The growth of the African creative economy is also driving and being driven by tourism. Africa’s rich history and culture, along with the many stunning natural landscapes to explore, has been a major motivating factor. In recent years, there has been a surge in tourism to places like Ghana and Kenya which helps boost the creative economy across West and East Africa. “Year of Return, Ghana 2019” was a major catalyst for thousands of first-generation African and African Americans visiting the continent for the first time. Concertgoers packed out festivals like Afrochella (now AfroFuture) and Afro Nation, generating millions of dollars in tourism revenue. The growing interest of the diaspora investing in Africa has also been a gateway to building bridges that have the potential to shape the world. Kenya is following suit and recently launched their own tourism initiative making it visa-free for the African diaspora living in America.
Tourism is also helping to create new opportunities for African creatives and artisans to sell their work and services to tourists and international investors who often leave with souvenirs from their trips. While all very different, West Africa, South Africa, and East Africa are all benefiting from the creative expression coming out of their regions.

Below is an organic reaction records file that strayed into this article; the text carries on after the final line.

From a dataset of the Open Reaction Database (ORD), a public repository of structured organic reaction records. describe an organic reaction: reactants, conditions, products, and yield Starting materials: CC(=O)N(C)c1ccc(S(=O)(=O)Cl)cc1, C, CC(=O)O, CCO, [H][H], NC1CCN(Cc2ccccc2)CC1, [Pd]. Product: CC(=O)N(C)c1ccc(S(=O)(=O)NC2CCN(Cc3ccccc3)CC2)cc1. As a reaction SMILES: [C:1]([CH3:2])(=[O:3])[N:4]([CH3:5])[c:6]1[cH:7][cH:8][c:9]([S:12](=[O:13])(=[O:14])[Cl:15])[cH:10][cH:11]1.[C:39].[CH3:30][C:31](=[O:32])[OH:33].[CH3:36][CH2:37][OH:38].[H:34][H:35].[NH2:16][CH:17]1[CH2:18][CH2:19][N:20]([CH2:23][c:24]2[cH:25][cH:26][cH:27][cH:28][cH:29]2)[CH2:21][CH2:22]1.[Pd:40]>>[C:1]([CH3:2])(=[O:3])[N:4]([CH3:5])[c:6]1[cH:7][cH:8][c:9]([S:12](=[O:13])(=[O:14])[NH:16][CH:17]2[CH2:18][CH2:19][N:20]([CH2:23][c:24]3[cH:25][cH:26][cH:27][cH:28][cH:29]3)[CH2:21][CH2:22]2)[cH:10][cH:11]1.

West Africa is known for its vibrant music scene, with genres like Afrobeats and highlife, while South Africa is a melting pot of cultures, reflectivein its creative scene and expression coming from fashion and dance. East Africa is home to some of the continent's most stunning natural landscapes, which is reflected in creatives using these backdrops as their canvas of expression.
The African creative economy is not just a force for change—it's a whirlwind of inspiration and innovation, rewriting the narrative of an entire continent! From telling authentic stories to connecting with global audiences, today’s creative class is making waves far beyond its borders, leaving an undeniable mark on the world. The rise of the African creative economy shows no signs of slowing down.The share of African CCIs [culture and creative industries] accounts for $4.2 billion in revenues and employs about half a million people. But it needs continued investment and support to truly soar.
There are challenges that need to be addressed for the African creative economy to reach its full potential. One of the biggest challenges is the lack of physical and safe spaces for creatives to work and collaborate, as well as funding opportunities for artists and entrepreneurs to build sustainably. In the end, the African creative economy is more than a movement; it is a profound testament to the spirit of our people. As we harness our collective brilliance, we illuminate the path toward a brighter, more connected, and thriving future for Africa–and the world.